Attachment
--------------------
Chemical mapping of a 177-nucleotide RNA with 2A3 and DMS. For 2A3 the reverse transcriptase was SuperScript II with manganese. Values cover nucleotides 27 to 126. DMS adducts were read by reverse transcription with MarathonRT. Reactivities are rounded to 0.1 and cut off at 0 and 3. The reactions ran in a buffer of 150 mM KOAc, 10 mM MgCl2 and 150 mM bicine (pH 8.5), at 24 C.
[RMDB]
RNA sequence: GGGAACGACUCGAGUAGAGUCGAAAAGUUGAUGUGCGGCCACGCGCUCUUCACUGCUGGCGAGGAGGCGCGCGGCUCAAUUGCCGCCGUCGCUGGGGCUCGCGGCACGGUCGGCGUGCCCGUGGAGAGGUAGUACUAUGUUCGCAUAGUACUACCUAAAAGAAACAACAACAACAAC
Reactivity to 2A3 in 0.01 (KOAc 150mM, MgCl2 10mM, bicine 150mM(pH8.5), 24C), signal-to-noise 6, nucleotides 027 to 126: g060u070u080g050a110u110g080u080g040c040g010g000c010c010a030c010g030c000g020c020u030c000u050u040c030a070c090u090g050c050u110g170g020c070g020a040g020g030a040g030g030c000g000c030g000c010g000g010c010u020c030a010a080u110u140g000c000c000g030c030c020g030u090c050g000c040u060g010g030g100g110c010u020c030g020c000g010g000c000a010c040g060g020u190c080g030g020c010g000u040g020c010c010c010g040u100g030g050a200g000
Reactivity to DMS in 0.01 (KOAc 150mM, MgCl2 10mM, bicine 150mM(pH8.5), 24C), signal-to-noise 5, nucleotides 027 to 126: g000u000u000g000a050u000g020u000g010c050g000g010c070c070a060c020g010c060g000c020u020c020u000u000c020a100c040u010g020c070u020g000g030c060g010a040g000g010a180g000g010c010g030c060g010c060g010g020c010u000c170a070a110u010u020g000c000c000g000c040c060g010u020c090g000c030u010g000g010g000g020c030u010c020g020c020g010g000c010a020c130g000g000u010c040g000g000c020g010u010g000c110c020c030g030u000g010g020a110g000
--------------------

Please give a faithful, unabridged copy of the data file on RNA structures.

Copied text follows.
Chemical mapping of a 177-nucleotide RNA with 2A3 and DMS. For 2A3 the reverse transcriptase was SuperScript II with manganese. Values cover nucleotides 27 to 126. DMS adducts were read by reverse transcription with MarathonRT. Reactivities are rounded to 0.1 and cut off at 0 and 3. The reactions ran in a buffer of 150 mM KOAc, 10 mM MgCl2 and 150 mM bicine (pH 8.5), at 24 C.
[RMDB]
RNA sequence: GGGAACGACUCGAGUAGAGUCGAAAAGUUGAUGUGCGGCCACGCGCUCUUCACUGCUGGCGAGGAGGCGCGCGGCUCAAUUGCCGCCGUCGCUGGGGCUCGCGGCACGGUCGGCGUGCCCGUGGAGAGGUAGUACUAUGUUCGCAUAGUACUACCUAAAAGAAACAACAACAACAAC
Reactivity to 2A3 in 0.01 (KOAc 150mM, MgCl2 10mM, bicine 150mM(pH8.5), 24C), signal-to-noise 6, nucleotides 027 to 126: g060u070u080g050a110u110g080u080g040c040g010g000c010c010a030c010g030c000g020c020u030c000u050u040c030a070c090u090g050c050u110g170g020c070g020a040g020g030a040g030g030c000g000c030g000c010g000g010c010u020c030a010a080u110u140g000c000c000g030c030c020g030u090c050g000c040u060g010g030g100g110c010u020c030g020c000g010g000c000a010c040g060g020u190c080g030g020c010g000u040g020c010c010c010g040u100g030g050a200g000
Reactivity to DMS in 0.01 (KOAc 150mM, MgCl2 10mM, bicine 150mM(pH8.5), 24C), signal-to-noise 5, nucleotides 027 to 126: g000u000u000g000a050u000g020u000g010c050g000g010c070c070a060c020g010c060g000c020u020c020u000u000c020a100c040u010g020c070u020g000g030c060g010a040g000g010a180g000g010c010g030c060g010c060g010g020c010u000c170a070a110u010u020g000c000c000g000c040c060g010u020c090g000c030u010g000g010g000g020c030u010c020g020c020g010g000c010a020c130g000g000u010c040g000g000c020g010u010g000c110c020c030g030u000g010g020a110g000